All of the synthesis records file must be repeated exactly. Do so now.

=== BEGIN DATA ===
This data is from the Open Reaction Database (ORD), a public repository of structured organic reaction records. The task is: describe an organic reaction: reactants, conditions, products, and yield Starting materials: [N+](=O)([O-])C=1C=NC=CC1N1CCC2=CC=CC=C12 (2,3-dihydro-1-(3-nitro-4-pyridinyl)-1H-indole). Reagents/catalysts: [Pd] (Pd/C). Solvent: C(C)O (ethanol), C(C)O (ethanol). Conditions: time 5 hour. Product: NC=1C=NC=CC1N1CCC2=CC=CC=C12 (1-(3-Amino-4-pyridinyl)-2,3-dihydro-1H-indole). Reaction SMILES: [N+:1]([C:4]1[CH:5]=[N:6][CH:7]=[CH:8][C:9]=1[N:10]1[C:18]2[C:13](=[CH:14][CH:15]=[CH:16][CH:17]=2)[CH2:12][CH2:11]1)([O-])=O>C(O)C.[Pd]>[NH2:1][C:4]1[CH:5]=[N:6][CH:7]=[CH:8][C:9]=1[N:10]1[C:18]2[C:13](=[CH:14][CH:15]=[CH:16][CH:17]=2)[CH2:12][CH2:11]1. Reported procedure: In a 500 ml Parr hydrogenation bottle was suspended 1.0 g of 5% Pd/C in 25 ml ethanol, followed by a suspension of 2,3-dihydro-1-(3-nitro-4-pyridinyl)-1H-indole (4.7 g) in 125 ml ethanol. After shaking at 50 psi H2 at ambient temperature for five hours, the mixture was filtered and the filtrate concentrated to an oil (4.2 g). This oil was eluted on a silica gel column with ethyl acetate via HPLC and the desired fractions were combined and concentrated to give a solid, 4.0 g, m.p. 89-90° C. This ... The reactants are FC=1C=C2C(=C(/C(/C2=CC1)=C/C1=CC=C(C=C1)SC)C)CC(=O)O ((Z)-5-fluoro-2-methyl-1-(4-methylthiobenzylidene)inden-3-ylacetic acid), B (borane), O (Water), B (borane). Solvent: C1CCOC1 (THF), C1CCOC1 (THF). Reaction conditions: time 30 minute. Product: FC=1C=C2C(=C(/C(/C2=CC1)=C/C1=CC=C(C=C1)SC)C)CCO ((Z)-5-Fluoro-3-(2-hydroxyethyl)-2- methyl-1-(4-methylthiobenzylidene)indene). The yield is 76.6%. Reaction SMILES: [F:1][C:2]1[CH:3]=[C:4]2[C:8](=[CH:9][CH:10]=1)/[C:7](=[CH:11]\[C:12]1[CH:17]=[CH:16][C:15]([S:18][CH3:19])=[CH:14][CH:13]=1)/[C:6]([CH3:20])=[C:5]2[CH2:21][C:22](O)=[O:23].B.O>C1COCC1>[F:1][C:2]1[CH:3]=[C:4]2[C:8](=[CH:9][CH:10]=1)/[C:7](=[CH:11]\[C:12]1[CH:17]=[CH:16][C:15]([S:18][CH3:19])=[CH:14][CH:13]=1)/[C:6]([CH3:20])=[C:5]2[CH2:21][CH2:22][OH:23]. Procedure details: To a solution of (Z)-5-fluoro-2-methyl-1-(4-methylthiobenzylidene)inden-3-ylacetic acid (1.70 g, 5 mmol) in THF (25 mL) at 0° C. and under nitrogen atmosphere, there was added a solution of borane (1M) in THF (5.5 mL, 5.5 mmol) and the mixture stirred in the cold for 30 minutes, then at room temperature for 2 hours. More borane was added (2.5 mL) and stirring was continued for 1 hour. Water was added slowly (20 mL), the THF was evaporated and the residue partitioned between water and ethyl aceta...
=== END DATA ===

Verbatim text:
This data is from the Open Reaction Database (ORD), a public repository of structured organic reaction records. The task is: describe an organic reaction: reactants, conditions, products, and yield Starting materials: [N+](=O)([O-])C=1C=NC=CC1N1CCC2=CC=CC=C12 (2,3-dihydro-1-(3-nitro-4-pyridinyl)-1H-indole). Reagents/catalysts: [Pd] (Pd/C). Solvent: C(C)O (ethanol), C(C)O (ethanol). Conditions: time 5 hour. Product: NC=1C=NC=CC1N1CCC2=CC=CC=C12 (1-(3-Amino-4-pyridinyl)-2,3-dihydro-1H-indole). Reaction SMILES: [N+:1]([C:4]1[CH:5]=[N:6][CH:7]=[CH:8][C:9]=1[N:10]1[C:18]2[C:13](=[CH:14][CH:15]=[CH:16][CH:17]=2)[CH2:12][CH2:11]1)([O-])=O>C(O)C.[Pd]>[NH2:1][C:4]1[CH:5]=[N:6][CH:7]=[CH:8][C:9]=1[N:10]1[C:18]2[C:13](=[CH:14][CH:15]=[CH:16][CH:17]=2)[CH2:12][CH2:11]1. Reported procedure: In a 500 ml Parr hydrogenation bottle was suspended 1.0 g of 5% Pd/C in 25 ml ethanol, followed by a suspension of 2,3-dihydro-1-(3-nitro-4-pyridinyl)-1H-indole (4.7 g) in 125 ml ethanol. After shaking at 50 psi H2 at ambient temperature for five hours, the mixture was filtered and the filtrate concentrated to an oil (4.2 g). This oil was eluted on a silica gel column with ethyl acetate via HPLC and the desired fractions were combined and concentrated to give a solid, 4.0 g, m.p. 89-90° C. This ... The reactants are FC=1C=C2C(=C(/C(/C2=CC1)=C/C1=CC=C(C=C1)SC)C)CC(=O)O ((Z)-5-fluoro-2-methyl-1-(4-methylthiobenzylidene)inden-3-ylacetic acid), B (borane), O (Water), B (borane). Solvent: C1CCOC1 (THF), C1CCOC1 (THF). Reaction conditions: time 30 minute. Product: FC=1C=C2C(=C(/C(/C2=CC1)=C/C1=CC=C(C=C1)SC)C)CCO ((Z)-5-Fluoro-3-(2-hydroxyethyl)-2- methyl-1-(4-methylthiobenzylidene)indene). The yield is 76.6%. Reaction SMILES: [F:1][C:2]1[CH:3]=[C:4]2[C:8](=[CH:9][CH:10]=1)/[C:7](=[CH:11]\[C:12]1[CH:17]=[CH:16][C:15]([S:18][CH3:19])=[CH:14][CH:13]=1)/[C:6]([CH3:20])=[C:5]2[CH2:21][C:22](O)=[O:23].B.O>C1COCC1>[F:1][C:2]1[CH:3]=[C:4]2[C:8](=[CH:9][CH:10]=1)/[C:7](=[CH:11]\[C:12]1[CH:17]=[CH:16][C:15]([S:18][CH3:19])=[CH:14][CH:13]=1)/[C:6]([CH3:20])=[C:5]2[CH2:21][CH2:22][OH:23]. Procedure details: To a solution of (Z)-5-fluoro-2-methyl-1-(4-methylthiobenzylidene)inden-3-ylacetic acid (1.70 g, 5 mmol) in THF (25 mL) at 0° C. and under nitrogen atmosphere, there was added a solution of borane (1M) in THF (5.5 mL, 5.5 mmol) and the mixture stirred in the cold for 30 minutes, then at room temperature for 2 hours. More borane was added (2.5 mL) and stirring was continued for 1 hour. Water was added slowly (20 mL), the THF was evaporated and the residue partitioned between water and ethyl aceta...